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Lefty Frizzell: Honky-Tonk Star

Published: 3/31/2014
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Lefty Frizzell (Wikimedia Commons/Columbia Records)

Lefty Frizzell was an early honky-tonk star, a singer and songwriter who toured with Hank Williams and influenced a generation of country music stars such as George Jones, Merle Haggard and Roy Orbison. The native Texan, born this date in 1928, was singing in public as a preteen and reached the top of the country music chart when he was barely in his 20s. His early years of fame were record-breaking. In 1951 he had four songs in the Top 10 of the country chart simultaneously, an achievement that stood alone until the Beatles broke the record in 1964 with five songs on the pop chart. Frizzell's career was still going strong when the lads from Liverpool broke that record –– in 1964 he cracked the country chart's No. 1 spot with his hit "Saginaw, Michigan." His songs were still hot on the charts when he died after a stroke in 1975 at just 47.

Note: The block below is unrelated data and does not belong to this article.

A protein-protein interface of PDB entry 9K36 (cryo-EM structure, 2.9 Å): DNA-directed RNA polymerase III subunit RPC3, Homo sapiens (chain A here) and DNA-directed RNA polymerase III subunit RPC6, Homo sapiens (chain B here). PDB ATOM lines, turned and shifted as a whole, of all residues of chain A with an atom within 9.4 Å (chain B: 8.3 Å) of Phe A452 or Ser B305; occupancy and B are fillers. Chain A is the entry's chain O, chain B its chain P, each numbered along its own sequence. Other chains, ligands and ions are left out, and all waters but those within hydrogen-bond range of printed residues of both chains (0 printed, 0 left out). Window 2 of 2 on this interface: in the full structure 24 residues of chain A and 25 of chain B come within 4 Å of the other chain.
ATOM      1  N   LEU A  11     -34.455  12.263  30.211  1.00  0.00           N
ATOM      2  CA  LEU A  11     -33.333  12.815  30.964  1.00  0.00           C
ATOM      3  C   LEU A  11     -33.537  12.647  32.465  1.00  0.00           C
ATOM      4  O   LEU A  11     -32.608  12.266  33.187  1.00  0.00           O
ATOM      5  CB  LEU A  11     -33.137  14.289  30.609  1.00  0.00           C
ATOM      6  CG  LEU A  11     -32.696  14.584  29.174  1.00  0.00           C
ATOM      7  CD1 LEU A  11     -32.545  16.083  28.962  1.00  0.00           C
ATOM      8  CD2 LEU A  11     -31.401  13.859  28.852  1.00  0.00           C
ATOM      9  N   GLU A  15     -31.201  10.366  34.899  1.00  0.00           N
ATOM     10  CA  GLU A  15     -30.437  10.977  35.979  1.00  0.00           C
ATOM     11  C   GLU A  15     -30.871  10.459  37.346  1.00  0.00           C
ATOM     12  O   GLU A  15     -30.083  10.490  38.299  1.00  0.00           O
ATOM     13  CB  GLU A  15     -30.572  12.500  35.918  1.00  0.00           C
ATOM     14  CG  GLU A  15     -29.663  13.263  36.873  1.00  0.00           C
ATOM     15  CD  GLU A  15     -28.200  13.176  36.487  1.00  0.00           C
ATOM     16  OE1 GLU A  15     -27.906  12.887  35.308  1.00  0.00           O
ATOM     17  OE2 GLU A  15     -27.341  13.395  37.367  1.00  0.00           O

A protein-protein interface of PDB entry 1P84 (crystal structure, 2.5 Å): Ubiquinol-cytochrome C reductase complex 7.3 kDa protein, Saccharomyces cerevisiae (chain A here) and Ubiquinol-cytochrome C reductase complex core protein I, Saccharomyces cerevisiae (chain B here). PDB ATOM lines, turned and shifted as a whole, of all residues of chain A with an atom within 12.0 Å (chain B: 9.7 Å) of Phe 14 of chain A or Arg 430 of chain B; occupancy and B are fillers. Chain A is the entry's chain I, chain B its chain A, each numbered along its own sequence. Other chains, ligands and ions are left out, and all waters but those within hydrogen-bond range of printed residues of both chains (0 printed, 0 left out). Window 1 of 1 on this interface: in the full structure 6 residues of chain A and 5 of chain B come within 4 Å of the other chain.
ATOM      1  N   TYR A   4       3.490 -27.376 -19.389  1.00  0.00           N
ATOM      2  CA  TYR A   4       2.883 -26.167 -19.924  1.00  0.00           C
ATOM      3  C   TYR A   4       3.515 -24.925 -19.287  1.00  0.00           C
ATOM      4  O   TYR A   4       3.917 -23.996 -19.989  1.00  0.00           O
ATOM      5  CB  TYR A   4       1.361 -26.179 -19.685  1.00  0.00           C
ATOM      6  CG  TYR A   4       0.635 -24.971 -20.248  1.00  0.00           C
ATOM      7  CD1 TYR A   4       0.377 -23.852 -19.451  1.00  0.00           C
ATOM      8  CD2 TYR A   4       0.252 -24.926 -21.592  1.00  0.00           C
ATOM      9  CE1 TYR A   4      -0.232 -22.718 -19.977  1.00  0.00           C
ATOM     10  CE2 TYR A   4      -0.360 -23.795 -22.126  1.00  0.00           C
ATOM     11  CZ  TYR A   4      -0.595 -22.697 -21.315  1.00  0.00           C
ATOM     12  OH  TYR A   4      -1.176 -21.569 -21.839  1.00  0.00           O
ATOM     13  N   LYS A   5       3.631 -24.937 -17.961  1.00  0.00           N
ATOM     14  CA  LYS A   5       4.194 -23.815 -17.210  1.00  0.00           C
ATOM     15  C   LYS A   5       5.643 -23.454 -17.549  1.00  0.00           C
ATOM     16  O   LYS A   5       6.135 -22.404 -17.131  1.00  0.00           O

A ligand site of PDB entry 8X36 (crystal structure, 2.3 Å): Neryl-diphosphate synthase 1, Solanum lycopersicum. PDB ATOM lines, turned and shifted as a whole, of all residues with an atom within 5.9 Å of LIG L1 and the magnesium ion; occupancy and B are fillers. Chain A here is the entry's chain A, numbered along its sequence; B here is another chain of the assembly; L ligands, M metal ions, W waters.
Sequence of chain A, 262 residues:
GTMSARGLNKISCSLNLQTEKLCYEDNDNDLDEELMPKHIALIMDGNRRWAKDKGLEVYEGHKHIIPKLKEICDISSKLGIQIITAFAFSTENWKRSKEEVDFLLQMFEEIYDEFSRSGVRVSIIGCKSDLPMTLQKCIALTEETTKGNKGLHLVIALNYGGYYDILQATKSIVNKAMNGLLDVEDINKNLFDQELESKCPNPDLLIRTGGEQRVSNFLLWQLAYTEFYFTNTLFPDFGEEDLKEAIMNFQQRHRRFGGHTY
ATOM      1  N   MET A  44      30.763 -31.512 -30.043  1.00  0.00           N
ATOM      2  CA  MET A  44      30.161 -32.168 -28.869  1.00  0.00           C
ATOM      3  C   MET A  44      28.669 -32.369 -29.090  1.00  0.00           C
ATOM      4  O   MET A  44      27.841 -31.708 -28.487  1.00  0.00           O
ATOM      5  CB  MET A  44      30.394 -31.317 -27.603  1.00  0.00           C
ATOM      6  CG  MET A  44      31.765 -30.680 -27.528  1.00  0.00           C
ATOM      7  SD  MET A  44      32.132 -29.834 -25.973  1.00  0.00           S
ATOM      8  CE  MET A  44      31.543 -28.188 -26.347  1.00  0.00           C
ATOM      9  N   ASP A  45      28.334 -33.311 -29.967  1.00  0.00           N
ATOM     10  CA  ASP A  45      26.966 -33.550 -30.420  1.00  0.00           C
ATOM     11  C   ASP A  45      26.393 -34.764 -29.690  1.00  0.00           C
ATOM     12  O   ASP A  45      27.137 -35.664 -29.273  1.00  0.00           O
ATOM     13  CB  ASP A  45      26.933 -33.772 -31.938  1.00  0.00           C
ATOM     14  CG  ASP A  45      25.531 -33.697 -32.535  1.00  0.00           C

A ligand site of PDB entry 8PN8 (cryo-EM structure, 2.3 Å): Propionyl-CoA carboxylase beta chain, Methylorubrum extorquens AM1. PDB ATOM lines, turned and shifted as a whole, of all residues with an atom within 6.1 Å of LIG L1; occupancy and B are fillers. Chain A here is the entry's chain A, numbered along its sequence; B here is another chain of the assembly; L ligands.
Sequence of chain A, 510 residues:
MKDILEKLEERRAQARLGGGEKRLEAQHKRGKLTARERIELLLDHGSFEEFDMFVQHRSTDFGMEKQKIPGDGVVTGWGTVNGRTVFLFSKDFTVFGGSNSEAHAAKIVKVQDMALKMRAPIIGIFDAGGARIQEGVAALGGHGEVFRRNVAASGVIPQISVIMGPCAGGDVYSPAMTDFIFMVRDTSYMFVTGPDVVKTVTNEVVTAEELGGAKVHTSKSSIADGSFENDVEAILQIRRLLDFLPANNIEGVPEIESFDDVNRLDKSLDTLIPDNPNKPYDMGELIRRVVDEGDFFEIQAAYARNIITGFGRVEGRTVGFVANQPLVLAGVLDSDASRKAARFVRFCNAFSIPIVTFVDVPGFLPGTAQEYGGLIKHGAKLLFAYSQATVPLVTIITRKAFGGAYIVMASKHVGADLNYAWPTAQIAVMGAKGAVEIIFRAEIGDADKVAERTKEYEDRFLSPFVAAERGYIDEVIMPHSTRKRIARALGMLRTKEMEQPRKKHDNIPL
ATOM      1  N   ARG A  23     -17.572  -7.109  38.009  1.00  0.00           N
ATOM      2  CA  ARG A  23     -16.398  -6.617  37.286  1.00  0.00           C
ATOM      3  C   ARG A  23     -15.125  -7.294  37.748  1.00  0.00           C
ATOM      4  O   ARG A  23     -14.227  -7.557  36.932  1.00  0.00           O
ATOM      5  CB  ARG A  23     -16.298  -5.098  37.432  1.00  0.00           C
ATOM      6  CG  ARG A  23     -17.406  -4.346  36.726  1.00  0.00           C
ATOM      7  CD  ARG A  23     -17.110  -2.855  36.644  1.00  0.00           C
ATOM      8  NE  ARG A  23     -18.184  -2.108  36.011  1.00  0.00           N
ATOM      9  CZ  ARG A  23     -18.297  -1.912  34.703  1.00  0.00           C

Frizzell’s career likely would have kept going for many years if not for his untimely death. He helped shape the sound of country music, and we're continuing to enjoy his music today. We're observing his birthday with a couple of favorites.

Frizzell's first No. 1 hit: "If You've Got the Money I've Got the Time"



"Long Black Veil" became a standard, but Frizzell was the first to record it in 1959.


 

Written by Linnea Crowther. Find her on Google+.

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